Ford Fiesta ST3 2014 review

Ford Fiesta ST3 2014 review

Ford Fiesta ST3 2014 reviewFord hasn’t been making an ST expensive enough to please buyers. So it’s loaded a model with kit, called it ST3 and launched it to lure yet more eager buyers.


The Ford Fiesta pretty much outsells all its key rivals put together. Sorry, Renaultsport Clio 200 Turbo, Peugeot 208 GTI et al. Ford’s found particular success with the Fiesta ST2: the base ST may have a £17k lead-in price but it’s the better-equipped variant most are buying.

Indeed, most are buying it, then adding on optional extras. Buyers seem to think the Fiesta ST is a bargain and are happy to spend more on it (not least because the driving experience itself is so incredibly rich and rewarding).

Ford, therefore, have spotted an opportunity. Launch an even better equipped range-topping Fiesta ST3, standardising some of the bits people are choosing as options. The ST3 thus takes an ST2 and adds electronic climate control, sat nav, Sony DAB stereo, cruise control and power-fold door mirrors with puddle lamps.

Headlamps, wipers and rear view mirror dimming are automated, and the Ford convenience pack is included as standard: this includes Ford’s KeyFree keyless go setup. In all, it easily adds up to more than £1000, yes that’s the premium Ford charges for it: £19,250 on the road. Is the ST3 thus the hot Fiesta to have?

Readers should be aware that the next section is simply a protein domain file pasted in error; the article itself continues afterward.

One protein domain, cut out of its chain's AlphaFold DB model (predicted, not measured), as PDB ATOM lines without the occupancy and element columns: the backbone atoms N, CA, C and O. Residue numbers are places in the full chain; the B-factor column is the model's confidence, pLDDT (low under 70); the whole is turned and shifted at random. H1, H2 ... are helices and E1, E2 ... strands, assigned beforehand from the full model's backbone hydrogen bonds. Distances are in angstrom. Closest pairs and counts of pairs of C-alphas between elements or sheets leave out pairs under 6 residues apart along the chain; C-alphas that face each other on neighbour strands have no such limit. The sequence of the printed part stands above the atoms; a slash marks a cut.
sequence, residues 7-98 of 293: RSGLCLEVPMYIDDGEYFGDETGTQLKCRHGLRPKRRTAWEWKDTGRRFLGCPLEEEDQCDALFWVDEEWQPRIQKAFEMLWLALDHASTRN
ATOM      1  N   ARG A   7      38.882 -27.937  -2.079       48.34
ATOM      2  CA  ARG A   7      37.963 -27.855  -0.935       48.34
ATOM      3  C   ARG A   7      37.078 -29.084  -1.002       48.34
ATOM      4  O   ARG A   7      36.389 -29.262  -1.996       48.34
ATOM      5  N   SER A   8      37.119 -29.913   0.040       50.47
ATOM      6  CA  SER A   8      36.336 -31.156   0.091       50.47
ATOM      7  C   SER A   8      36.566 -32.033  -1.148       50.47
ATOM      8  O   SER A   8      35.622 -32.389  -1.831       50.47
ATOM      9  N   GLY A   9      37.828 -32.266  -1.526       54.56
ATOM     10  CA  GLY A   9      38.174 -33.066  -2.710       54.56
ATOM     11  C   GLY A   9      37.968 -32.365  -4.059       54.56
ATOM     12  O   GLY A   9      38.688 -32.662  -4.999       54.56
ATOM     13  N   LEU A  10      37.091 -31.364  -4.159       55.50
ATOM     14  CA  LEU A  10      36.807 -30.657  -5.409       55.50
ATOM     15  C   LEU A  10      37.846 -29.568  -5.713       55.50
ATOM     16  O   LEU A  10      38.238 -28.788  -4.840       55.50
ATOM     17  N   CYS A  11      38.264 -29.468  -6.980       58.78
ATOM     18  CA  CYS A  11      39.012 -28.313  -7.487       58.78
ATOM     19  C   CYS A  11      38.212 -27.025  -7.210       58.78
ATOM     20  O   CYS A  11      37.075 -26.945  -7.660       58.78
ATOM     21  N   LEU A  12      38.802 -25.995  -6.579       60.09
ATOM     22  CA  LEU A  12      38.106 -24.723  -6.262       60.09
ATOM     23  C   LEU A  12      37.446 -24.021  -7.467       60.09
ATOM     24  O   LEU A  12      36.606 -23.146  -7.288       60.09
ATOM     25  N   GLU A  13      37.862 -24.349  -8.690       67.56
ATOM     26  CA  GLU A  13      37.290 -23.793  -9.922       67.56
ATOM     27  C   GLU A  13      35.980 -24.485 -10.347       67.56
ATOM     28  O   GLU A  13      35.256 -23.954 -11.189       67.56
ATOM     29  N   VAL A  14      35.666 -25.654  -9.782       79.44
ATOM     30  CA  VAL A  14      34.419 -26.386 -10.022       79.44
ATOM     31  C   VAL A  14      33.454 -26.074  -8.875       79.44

What’s the Ford Fiesta ST3 like to drive?

It’s as fantastic to drive as the regular Fiesta ST and then some. There’s a BMW-like feeling to its hesitation-free steering, whose weighting and linear immediacy are as impressive as the feedback delivered (even the under-power torque squirm sometimes felt is a positive). BMW would also be delighted to make a FWD chassis this agile, faithful, grippy and poised.

Actually, BMW does – it makes the MINI Cooper S – but the Fiesta ST is an equal of that car, certainly in terms of mass-free feel and playful engagement. It’s maybe a bit less sophisticated than the MINI, but even this is a positive as it adds to the involvement.

The engine is a real gem too. Ford’s Welsh-built Sigma engine is very smooth and willing to rev – something those who remember the XR2i’s thrashy CVH won’t believe at first – with a dose of turbine-like eagerness at high revs. It’s not particularly quiet, but the burble is both eager and pure, and the torque-filled eagerness is ever-entertaining. The gearbox is very good too; not quite as rifle-bolt as Ford’s best, but still streets ahead of a 208 GTi’s slack, rubbery setup.

And that ‘then some’? Well, adding the extra kit does something interesting. It helps you overlook some of the flipsides such a committed chassis brings. Namely a taut ride. Yes, the Fiesta ST is a firmly set up car, one with appreciable more focus than its direct rivals. We cheer loudly that Ford has done this, and feel it’s not actually a ‘bad’ ride, just a focused one. But with a few luxuries to make it so plush in other ways, somehow the firmness becomes a bit more tolerable.